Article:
Casting, instanceof, and @SuppressWarnings("unchecked") are noisy. It would be nice to stuff them down into a method where they won't need to be looked at. is an attempt to do that.
is making some assumptions:
- (1) The map can't be trusted to be homogeneous
- (2) Redesigning to avoid need for casting or instanceof is not viable
- (3) Ensuring type safety in an fail early manner is more important than the performance hit
- (4) Returningis sufficient (rather than returning)
- (5) The key and value type args are not generic (like )
(1), (2) and (3) are symptoms of my work environment, beyond my control. (4) and (5) are compromises I've made because I haven't found good ways to overcome them yet.
(4) Is difficult to overcome because even if a was passed into a I haven't been able to figure out how to return a . So I return a .
(5) Is probably an inherent limitation of using . I'd love to hear alternative ideas.
Despite those limitations can you see any problems with this java 1.5 code? Am I making any assumptions I haven't identified? Is there a better way to do this? If I'm reinventing the wheel please point me to the wheel. :)
Usage code block:
Methods code block:
Some reading I found helpful:
Generic factory with unknown implementation classes
Generic And Parameterized Types
I'm also wondering if a TypeReference / super type tokens might help with (4) and (5) and be a better way to approach this problem. If you think so please post an example.
A raw type is the name of a generic class or interface without any type arguments. For example, given the generic class:
To create a parameterized type of , you supply an actual type argument for the formal type parameter :
If the actual type argument is omitted, you create a raw type of :
Therefore, is the raw type of the generic type . However, a non-generic class or interface type is not a raw type.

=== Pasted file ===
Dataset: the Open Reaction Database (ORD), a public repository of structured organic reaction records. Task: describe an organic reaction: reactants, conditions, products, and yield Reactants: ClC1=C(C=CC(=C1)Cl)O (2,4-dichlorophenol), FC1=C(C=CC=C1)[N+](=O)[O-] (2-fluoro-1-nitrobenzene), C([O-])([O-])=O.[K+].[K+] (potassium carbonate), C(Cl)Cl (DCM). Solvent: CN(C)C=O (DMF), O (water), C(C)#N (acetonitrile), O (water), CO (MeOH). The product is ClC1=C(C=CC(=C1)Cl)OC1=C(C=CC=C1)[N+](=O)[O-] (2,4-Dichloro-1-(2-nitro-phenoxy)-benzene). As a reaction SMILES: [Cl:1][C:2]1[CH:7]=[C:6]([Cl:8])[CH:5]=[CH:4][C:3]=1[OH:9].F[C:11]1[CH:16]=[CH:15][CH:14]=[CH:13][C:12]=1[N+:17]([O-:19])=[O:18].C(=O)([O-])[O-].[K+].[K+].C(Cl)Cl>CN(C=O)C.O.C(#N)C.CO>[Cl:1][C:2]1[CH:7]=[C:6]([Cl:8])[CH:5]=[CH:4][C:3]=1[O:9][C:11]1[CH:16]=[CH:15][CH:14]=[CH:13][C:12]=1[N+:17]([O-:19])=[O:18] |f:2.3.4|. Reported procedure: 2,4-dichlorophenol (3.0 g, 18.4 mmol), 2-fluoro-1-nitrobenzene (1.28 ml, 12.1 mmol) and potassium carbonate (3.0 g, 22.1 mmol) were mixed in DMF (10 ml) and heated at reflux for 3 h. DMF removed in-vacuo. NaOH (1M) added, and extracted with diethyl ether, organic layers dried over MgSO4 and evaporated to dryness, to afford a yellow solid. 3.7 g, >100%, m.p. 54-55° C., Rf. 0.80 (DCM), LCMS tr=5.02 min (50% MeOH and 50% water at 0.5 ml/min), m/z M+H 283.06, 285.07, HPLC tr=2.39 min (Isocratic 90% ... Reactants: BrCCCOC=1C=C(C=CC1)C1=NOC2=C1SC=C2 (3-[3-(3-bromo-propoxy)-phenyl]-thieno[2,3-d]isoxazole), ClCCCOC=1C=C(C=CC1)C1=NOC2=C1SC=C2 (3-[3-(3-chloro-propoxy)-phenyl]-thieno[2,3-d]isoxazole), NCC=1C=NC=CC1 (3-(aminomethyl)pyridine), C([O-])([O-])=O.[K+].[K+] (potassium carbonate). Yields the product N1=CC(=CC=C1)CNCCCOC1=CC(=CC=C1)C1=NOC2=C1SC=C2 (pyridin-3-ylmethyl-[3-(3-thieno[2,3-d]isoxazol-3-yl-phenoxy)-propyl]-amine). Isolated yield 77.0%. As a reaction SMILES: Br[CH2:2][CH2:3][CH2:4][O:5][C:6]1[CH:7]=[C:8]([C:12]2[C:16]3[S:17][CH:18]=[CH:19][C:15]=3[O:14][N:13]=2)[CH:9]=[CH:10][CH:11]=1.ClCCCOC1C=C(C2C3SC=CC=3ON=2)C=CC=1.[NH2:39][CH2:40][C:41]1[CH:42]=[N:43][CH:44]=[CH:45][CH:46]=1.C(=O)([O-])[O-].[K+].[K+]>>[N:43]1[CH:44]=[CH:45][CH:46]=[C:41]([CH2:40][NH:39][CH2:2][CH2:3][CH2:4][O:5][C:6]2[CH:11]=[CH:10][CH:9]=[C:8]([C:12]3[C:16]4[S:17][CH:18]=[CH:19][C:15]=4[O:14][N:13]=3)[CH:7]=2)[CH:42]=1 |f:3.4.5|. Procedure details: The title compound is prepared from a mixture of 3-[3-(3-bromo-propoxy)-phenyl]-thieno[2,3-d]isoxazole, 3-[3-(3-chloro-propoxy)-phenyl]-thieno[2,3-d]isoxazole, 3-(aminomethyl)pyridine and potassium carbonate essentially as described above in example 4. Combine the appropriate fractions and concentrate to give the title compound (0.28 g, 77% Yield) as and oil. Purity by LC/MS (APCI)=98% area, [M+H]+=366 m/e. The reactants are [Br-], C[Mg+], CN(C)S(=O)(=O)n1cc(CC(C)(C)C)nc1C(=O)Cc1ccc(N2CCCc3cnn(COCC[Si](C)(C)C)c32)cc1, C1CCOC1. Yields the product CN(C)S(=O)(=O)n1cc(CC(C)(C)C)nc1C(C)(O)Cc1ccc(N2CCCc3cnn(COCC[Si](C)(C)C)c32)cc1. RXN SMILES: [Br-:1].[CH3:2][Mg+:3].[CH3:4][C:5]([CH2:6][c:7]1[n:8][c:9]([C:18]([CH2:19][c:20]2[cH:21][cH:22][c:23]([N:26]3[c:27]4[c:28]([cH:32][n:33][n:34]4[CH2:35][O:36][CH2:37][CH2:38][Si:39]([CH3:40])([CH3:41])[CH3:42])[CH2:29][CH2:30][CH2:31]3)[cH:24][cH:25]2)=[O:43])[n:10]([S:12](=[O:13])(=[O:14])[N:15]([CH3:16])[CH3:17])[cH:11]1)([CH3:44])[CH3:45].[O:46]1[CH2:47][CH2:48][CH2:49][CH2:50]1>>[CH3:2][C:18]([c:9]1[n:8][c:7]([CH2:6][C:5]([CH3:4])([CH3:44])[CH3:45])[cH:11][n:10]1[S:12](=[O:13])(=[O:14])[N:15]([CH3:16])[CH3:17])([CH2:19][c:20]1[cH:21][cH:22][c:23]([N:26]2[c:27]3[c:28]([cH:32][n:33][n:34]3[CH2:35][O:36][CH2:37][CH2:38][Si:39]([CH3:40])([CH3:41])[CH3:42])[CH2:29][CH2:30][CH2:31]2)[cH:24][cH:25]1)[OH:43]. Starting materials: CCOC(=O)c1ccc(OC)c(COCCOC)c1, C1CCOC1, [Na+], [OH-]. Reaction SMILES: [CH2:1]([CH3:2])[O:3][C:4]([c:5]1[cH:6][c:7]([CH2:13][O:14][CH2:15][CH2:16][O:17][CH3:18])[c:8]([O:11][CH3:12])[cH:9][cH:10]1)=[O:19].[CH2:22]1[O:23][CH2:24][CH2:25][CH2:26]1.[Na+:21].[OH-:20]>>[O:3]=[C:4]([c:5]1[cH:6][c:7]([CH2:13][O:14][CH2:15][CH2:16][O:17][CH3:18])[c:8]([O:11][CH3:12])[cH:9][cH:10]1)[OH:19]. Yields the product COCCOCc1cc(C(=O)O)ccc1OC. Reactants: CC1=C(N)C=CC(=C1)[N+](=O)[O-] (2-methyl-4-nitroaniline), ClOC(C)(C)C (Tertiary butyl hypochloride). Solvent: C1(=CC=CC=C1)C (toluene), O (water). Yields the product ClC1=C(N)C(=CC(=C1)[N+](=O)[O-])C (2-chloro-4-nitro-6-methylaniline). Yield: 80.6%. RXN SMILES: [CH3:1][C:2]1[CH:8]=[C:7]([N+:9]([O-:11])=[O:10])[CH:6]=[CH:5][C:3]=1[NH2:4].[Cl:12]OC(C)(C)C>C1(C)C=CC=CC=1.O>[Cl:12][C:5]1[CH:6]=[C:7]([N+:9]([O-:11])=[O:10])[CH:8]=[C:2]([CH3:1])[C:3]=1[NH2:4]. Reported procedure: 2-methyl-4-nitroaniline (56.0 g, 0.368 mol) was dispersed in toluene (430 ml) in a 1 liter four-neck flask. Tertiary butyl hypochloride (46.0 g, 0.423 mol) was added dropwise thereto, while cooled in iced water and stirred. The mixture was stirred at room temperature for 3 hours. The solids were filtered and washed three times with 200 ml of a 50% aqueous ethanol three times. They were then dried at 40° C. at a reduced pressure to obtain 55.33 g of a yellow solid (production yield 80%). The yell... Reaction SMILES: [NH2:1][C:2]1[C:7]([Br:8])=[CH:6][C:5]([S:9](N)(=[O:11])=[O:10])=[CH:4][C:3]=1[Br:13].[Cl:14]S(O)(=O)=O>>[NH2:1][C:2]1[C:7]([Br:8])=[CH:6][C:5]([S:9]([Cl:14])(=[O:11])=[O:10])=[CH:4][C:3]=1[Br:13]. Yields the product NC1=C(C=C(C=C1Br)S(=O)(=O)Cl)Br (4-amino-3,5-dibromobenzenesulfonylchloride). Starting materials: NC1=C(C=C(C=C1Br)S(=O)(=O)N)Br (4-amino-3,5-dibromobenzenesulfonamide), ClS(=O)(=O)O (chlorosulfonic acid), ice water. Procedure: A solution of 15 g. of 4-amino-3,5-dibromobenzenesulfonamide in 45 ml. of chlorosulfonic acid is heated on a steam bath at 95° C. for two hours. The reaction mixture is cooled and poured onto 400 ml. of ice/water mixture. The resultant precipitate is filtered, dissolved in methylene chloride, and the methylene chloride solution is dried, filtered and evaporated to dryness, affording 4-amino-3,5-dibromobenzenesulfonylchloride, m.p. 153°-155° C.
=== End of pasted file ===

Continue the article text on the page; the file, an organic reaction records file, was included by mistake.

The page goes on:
Raw types show up in legacy code because lots of API classes (such as the classes) were not generic prior to JDK 5.0. When using raw types, you essentially get pre-generics behavior — a gives you s. For backward compatibility, assigning a parameterized type to its raw type is allowed:
But if you assign a raw type to a parameterized type, you get a warning:
You also get a warning if you use a raw type to invoke generic methods defined in the corresponding generic type:
The warning shows that raw types bypass generic type checks, deferring the catch of unsafe code to runtime. Therefore, you should avoid using raw types.
The Type Erasure section has more information on how the Java compiler uses raw types.
Unchecked Error Messages
As mentioned previously, when mixing legacy code with generic code, you may encounter warning messages similar to the following:
This can happen when using an older API that operates on raw types, as shown in the following example:
The term "unchecked" means that the compiler does not have enough type information to perform all type checks necessary to ensure type safety. The "unchecked" warning is disabled, by default, though the compiler gives a hint. To see all "unchecked" warnings, recompile with .
Recompiling the previous example with reveals the following additional information:
To completely disable unchecked warnings, use the flag. The annotation suppresses unchecked warnings. If you are unfamiliar with the syntax, see Annotations.
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